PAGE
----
The tragedy in Norway is awful and near-incomprehensible, wih the death toll now over 90. It does seem to be a lone madman, although it is hard to see right now where he could get enough high explosive to shatter downtown Oslo.
Saturday, July 23, 2011
Friday, July 22, 2011
Wikileaks cables say Norway's intelligence services have been complacent about terrorism.
We still don't know for sure who carried out the attacks. It could yet be a mad loner. I doubt it. The attack likely means no one can simply assume they are safe, though, no matter how progressive they are. The home city of the Nobel Peace Prize committee is strewn with debris.
Too much of the western response to terror has been to talk softly - and hope terrorists attack someone else. As if terrorists care about how well-meaning you are. There was a story a few weeks ago about the Taliban strapping a bomb to an eight year old girl. At some point we must realize we are dealing with people who have an entirely different way of thinking than we do.
It is not that the underlying liberalism of the west is wrong, that foundational liberalism of our societies that is much deeper than any party differences. It is just quite rare in human history. Most people who have ever lived do not see the world that way. We forget that, vainly hoping the world will mirror our own reflection.
News has been coming in in the last two hours of the terrible attack in Oslo. It is hard to believe such an assault can happen in Scandanavia. After years of taking off our shoes at the airport in the US, or spot-checks entering the subway, the risk of attacks is always lurking at the back of our minds in New York like a low buzz of static.
But now a major attack instead happens on a bright summer day in downtown Oslo, an ocean away from our expectations in every sense.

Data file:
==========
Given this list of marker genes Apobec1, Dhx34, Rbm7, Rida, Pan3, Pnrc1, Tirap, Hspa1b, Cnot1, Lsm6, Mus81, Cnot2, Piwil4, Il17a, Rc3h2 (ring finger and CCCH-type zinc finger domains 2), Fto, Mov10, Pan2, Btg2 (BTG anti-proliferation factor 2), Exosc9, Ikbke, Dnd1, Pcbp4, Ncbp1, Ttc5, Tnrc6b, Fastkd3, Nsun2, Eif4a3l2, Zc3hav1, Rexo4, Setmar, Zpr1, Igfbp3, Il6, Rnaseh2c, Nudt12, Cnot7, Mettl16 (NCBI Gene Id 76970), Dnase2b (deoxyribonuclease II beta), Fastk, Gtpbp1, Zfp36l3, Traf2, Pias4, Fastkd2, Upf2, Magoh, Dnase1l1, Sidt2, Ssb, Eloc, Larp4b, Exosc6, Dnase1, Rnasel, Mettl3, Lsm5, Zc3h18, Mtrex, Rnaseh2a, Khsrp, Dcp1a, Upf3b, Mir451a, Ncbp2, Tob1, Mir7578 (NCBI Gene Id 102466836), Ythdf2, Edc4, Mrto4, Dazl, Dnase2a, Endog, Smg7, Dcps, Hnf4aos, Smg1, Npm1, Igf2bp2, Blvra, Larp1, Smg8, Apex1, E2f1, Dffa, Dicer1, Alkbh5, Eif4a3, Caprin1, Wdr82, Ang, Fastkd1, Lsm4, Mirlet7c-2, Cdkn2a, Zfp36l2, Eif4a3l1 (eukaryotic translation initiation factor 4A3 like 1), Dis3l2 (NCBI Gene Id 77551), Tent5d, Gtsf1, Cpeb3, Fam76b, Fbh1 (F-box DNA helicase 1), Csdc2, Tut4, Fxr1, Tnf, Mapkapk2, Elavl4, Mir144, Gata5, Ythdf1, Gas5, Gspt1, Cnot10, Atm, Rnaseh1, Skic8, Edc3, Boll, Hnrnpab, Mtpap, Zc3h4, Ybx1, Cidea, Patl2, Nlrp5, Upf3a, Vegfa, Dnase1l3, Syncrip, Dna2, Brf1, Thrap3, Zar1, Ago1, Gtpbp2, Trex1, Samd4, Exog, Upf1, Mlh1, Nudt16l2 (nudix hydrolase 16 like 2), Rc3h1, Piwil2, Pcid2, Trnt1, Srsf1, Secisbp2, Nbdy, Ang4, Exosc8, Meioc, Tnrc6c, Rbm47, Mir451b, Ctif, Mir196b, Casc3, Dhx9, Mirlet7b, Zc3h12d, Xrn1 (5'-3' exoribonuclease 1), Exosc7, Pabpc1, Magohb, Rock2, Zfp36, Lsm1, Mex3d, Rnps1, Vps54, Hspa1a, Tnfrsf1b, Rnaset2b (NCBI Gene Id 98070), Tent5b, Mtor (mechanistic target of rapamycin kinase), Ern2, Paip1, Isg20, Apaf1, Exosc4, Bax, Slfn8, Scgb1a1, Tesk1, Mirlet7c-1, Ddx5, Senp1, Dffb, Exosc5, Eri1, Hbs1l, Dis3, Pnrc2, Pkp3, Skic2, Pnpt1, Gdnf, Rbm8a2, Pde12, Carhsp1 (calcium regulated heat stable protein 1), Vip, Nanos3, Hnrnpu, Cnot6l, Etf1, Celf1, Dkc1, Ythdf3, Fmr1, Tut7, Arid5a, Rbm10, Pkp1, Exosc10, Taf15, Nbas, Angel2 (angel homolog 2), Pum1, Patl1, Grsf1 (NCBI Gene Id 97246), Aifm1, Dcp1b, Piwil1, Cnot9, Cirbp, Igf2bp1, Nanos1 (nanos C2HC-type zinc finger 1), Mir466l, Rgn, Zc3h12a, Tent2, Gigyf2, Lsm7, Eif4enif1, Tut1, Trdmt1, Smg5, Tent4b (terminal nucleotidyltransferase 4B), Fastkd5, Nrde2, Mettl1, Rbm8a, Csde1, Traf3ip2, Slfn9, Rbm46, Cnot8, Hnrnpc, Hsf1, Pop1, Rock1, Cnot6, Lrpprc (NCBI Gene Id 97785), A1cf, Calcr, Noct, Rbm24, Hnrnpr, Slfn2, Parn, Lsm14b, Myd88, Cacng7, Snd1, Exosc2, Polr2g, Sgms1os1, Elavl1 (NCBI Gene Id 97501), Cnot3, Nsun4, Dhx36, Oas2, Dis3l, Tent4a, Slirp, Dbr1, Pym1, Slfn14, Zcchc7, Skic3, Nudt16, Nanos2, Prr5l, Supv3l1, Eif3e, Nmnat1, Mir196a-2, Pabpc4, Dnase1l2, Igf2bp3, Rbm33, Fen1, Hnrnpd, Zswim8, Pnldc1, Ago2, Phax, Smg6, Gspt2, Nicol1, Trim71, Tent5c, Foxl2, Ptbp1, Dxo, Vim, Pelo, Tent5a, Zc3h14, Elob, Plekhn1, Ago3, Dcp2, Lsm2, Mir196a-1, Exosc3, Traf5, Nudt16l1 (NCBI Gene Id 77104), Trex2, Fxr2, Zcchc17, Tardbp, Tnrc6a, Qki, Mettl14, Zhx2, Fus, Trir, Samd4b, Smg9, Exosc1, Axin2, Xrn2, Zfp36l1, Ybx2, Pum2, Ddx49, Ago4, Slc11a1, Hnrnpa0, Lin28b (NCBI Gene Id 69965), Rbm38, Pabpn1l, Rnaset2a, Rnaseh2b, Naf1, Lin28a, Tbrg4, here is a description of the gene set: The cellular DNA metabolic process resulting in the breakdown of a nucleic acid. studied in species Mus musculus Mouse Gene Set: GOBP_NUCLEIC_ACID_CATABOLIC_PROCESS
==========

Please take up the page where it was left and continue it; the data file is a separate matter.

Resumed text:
At this stage the most likely perpetrators are Al- qaeda or related entities.
Politicians and media are always quick to say that we should not overreact to such an attack, that the terrorists "have won" if we change in any way. But the most fundamental purpose of the state is, as Max Weber told us, the monopolization of legitimate violence - precisely to stop acts of violence by hostile entities like this. To contain the forces of violence and disorder, not make up excuses for inaction.
The state is supposed to stop a sanguinary state of nature, or the sight of rubble and broken glass on its main streets. If it cannot protect its citizens then its legitimacy is damaged. The underlying social contract means this cannot be violence seen as something to be just endured passively, like thunderstorms. If citizens cannot walk their own streets without fear, they ae not citizens. There is no freedom for anyone if ordinary citizens shudder in their houses or fret at boarding a train.
This is my first test post from a coffee place in New York. It is a fiercely hot July morning.
I am starting this blog because the world is changing so fast in such complex ways it is hard to keep up. People are floundering amidst economic change.
Which people and organizations are doing interesting things to adjust to the revolution in the economy? How will people make a living? How can people find opportunities when the whole nature of the economy is changing?
There is plenty of ideology out there, of course, much of it mildewed and stale. Plenty of business ideas and consumer fads and creative destruction - failing media, declining finance, disappearing middle-skill jobs.
The old industrial economy is disappearing. The new economy offers genuine new possibilities - but the news is dominated by financial crisis and unemployment. The destuction seems to overwhelm the creativity, at least in economic terms.
Maybe we have come to the end of an economic era.
Where is the new growth, the new things to do, the new practical ways to find a better way to live? It is time to stop being passive victims of change and find ways to make it a permanent shift to a better way of life.